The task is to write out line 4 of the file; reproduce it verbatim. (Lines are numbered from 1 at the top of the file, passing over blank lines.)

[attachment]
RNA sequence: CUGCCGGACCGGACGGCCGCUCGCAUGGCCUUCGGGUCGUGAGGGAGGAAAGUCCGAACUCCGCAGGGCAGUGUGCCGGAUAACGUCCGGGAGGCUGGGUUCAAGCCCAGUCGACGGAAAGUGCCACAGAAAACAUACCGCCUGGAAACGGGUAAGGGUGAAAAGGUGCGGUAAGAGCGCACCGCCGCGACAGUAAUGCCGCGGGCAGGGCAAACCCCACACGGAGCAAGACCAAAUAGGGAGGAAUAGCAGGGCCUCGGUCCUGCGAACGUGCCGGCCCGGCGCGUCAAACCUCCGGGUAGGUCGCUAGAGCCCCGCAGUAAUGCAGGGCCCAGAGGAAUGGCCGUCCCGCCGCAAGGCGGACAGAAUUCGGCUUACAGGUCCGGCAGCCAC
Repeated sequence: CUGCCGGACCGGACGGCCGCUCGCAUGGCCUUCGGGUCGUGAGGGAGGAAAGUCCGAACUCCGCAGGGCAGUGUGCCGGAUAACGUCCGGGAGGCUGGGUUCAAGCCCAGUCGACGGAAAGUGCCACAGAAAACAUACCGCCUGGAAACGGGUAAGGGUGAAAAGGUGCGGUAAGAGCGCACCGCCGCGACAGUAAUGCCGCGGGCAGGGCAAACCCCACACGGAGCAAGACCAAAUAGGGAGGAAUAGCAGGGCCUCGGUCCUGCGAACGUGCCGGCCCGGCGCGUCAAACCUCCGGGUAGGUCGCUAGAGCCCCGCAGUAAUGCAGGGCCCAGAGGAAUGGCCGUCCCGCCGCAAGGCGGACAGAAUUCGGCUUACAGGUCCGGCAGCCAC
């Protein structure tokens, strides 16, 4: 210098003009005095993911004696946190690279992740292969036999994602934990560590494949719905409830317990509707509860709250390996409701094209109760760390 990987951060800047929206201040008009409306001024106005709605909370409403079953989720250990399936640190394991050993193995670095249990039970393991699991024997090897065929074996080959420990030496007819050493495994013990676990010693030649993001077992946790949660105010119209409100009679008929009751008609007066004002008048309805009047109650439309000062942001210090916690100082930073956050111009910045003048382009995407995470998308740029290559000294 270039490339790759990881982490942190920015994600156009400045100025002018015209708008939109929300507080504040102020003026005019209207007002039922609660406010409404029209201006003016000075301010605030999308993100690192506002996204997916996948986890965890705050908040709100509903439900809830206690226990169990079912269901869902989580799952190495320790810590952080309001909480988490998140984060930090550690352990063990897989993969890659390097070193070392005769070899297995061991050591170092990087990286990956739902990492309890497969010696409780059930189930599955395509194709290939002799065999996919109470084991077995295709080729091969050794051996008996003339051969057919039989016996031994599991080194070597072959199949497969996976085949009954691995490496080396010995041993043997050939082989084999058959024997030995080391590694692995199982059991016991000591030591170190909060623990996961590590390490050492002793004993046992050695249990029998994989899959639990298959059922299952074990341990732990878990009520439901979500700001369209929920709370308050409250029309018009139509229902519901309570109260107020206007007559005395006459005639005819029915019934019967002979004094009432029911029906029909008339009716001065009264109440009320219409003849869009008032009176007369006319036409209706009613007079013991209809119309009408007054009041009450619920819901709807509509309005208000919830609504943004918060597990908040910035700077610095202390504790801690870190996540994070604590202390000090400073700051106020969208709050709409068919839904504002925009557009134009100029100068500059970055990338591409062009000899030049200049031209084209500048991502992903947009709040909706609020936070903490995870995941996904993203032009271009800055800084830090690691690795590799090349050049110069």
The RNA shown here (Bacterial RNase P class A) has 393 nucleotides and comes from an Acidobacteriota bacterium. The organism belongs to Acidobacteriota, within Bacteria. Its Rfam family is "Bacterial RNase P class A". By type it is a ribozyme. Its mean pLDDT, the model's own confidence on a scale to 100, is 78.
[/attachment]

The RNA shown here (Bacterial RNase P class A) has 393 nucleotides and comes from an Acidobacteriota bacterium. The organism belongs to Acidobacteriota, within Bacteria. Its Rfam family is "Bacterial RNase P class A". By type it is a ribozyme. Its mean pLDDT, the model's own confidence on a scale to 100, is 78.